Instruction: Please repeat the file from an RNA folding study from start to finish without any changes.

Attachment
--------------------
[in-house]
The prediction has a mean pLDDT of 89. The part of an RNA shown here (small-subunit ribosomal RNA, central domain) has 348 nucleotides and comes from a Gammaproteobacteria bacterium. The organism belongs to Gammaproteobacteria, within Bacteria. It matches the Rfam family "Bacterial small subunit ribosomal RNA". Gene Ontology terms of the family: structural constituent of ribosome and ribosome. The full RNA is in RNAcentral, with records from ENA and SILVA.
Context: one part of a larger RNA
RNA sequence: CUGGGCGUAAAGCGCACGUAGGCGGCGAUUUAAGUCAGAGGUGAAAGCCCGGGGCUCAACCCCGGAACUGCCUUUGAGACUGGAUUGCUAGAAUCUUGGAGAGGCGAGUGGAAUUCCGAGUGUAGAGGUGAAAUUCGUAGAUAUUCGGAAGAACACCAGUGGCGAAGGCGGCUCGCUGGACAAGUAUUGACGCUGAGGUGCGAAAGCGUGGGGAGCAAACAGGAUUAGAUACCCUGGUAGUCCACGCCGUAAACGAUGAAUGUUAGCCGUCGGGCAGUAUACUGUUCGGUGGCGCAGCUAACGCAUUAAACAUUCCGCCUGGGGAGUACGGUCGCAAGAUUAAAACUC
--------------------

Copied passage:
[in-house]
The prediction has a mean pLDDT of 89. The part of an RNA shown here (small-subunit ribosomal RNA, central domain) has 348 nucleotides and comes from a Gammaproteobacteria bacterium. The organism belongs to Gammaproteobacteria, within Bacteria. It matches the Rfam family "Bacterial small subunit ribosomal RNA". Gene Ontology terms of the family: structural constituent of ribosome and ribosome. The full RNA is in RNAcentral, with records from ENA and SILVA.
Context: one part of a larger RNA
RNA sequence: CUGGGCGUAAAGCGCACGUAGGCGGCGAUUUAAGUCAGAGGUGAAAGCCCGGGGCUCAACCCCGGAACUGCCUUUGAGACUGGAUUGCUAGAAUCUUGGAGAGGCGAGUGGAAUUCCGAGUGUAGAGGUGAAAUUCGUAGAUAUUCGGAAGAACACCAGUGGCGAAGGCGGCUCGCUGGACAAGUAUUGACGCUGAGGUGCGAAAGCGUGGGGAGCAAACAGGAUUAGAUACCCUGGUAGUCCACGCCGUAAACGAUGAAUGUUAGCCGUCGGGCAGUAUACUGUUCGGUGGCGCAGCUAACGCAUUAAACAUUCCGCCUGGGGAGUACGGUCGCAAGAUUAAAACUC